Written by Katie Piacentini Friday, 12 August 2011 00:00
At a press conference on August 2 in front of Manhasset Bay, North Hempstead Town Supervisor Jon Kaiman announced a strategic partnership with Nassau County as part of its ongoing effort to keep area waterways clean. Known as the Clean Water Initiative Plan, this project will help to decrease the pollution caused by stormwater runoff and therefore, further the current efforts to protect coastal waters, which are a major source of commerce and recreation.
The Town of North Hempstead had previously applied for and was awarded funding through the 2006 Nassau County Environmental Bond Act to purchase, install and maintain storm drain inserts in areas throughout the town. These inserts will help filter sediments, oils, and other pollutants out of the storm water runoff, which should improve the water quality of Manhasset Bay and Hempstead Harbor.
The storm drain inserts were purchased from Fabco Industries, based nearby in Jericho. According to Fabco Industries, their patented catch basin insert products help to eliminate a broad range of pollutants from heavy metals, oils/hydrocarbons, to bacteria and organics. Jeff Fulmer, watershed and regulatory coordinator at Fabco Industries, attended the press conference and expressed his appreciation for the partnership of town, county, and local committees to implement green infrastructure by installing these water quality treatment systems throughout the area.
Town Supervisor Jon Kaiman stated that this initiative has the potential to be a great success. “The wheels of government grind slowly, and in 2006, we started a process where we were looking to utilize new technology that could help our community,” he said, adding that one of their concerns was about the waterways, pollution, and the environment. Kaiman further explained these concerns, saying, “When stormwater goes through our roads and properties, it does have the potential to become contaminated. It picks up oils, sediments, and other pollutants that leach into the water that we’re trying to protect. So when our stormwater, unfiltered, ends up in the bay, we end up with contaminated water.”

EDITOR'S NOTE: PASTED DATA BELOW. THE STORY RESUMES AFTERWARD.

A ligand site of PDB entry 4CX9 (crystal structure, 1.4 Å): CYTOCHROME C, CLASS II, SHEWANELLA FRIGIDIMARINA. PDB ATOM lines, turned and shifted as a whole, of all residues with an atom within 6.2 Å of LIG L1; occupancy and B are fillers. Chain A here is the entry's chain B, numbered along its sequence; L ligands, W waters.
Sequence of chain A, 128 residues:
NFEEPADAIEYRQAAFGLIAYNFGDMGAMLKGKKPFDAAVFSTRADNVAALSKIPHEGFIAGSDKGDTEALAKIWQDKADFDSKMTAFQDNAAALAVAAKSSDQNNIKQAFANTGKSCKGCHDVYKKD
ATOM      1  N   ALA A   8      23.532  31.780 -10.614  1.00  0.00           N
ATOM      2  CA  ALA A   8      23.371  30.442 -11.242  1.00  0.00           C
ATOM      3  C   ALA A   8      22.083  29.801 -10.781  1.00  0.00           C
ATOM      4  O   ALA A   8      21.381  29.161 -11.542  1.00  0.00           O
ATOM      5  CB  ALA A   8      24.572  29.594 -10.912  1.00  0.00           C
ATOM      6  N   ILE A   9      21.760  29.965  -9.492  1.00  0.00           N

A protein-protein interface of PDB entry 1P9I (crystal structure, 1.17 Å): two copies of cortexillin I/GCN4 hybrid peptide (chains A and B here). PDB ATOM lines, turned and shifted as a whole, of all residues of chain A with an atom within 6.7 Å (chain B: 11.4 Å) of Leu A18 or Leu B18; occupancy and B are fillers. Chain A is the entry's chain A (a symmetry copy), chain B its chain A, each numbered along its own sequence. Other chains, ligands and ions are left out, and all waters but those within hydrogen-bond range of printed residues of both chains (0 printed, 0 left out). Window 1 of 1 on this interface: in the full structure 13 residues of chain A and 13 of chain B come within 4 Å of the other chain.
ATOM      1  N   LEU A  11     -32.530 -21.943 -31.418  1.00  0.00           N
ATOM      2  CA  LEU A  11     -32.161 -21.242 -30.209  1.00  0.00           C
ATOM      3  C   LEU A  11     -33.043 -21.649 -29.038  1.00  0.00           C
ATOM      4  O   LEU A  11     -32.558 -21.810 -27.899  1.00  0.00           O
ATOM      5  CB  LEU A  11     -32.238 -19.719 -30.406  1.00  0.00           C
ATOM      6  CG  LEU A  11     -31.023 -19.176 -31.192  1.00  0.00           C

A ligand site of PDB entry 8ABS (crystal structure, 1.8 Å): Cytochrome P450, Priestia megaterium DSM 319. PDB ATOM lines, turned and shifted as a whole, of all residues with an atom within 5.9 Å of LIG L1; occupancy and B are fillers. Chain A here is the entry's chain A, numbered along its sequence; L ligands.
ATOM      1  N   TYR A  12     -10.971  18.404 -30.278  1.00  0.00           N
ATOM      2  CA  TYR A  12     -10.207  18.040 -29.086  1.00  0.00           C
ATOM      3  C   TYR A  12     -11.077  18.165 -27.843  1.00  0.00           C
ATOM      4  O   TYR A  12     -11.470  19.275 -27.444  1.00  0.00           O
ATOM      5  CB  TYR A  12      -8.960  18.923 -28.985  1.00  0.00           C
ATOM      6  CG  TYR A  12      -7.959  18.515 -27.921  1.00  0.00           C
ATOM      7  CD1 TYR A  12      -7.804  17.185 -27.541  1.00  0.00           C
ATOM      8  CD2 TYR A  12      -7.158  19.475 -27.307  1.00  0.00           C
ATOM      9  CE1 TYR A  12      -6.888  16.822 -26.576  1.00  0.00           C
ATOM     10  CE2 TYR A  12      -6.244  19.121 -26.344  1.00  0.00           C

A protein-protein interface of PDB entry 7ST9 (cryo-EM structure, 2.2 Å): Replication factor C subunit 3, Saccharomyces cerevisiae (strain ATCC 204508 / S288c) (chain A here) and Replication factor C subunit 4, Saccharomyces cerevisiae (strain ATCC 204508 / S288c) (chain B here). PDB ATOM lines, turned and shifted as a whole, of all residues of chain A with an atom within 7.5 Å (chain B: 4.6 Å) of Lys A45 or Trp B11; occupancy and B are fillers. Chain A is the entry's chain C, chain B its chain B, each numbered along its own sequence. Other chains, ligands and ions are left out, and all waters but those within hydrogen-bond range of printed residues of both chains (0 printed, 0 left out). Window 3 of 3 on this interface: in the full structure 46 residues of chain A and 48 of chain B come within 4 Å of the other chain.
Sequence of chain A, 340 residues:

Kaiman noted that the town has done several projects with the federal and state governments to create natural filters to protect the waterways from stormwater contamination, such as adding plants to the shoreline. While the natural filters have helped, he said that the town learned that they needed additional filters, which is what led them to partner with the county through the Environmental Bond Act to obtain the storm drain filters.
Town Councilman Fred Pollack said that the town has been working together with the county and the state for about 15 or 20 years to try to find a way to clean up Manhasset Bay and Hempstead Harbor. He noted that many steps have been taken already, and that the water quality of area waterways has already improved significantly. “This is yet another step to enable us to keep Manhasset Bay and Hempstead Harbor cleaner by keeping stormwater pollution out of the bays and out of the harbors,” Pollack said. “We are not only doing this today at Manhasset Bay, but we are also going to be installing the filters at Hempstead Harbor,” he added, noting the important work of Eric Swenson, executive director of the Hempstead Harbor Protection Committee.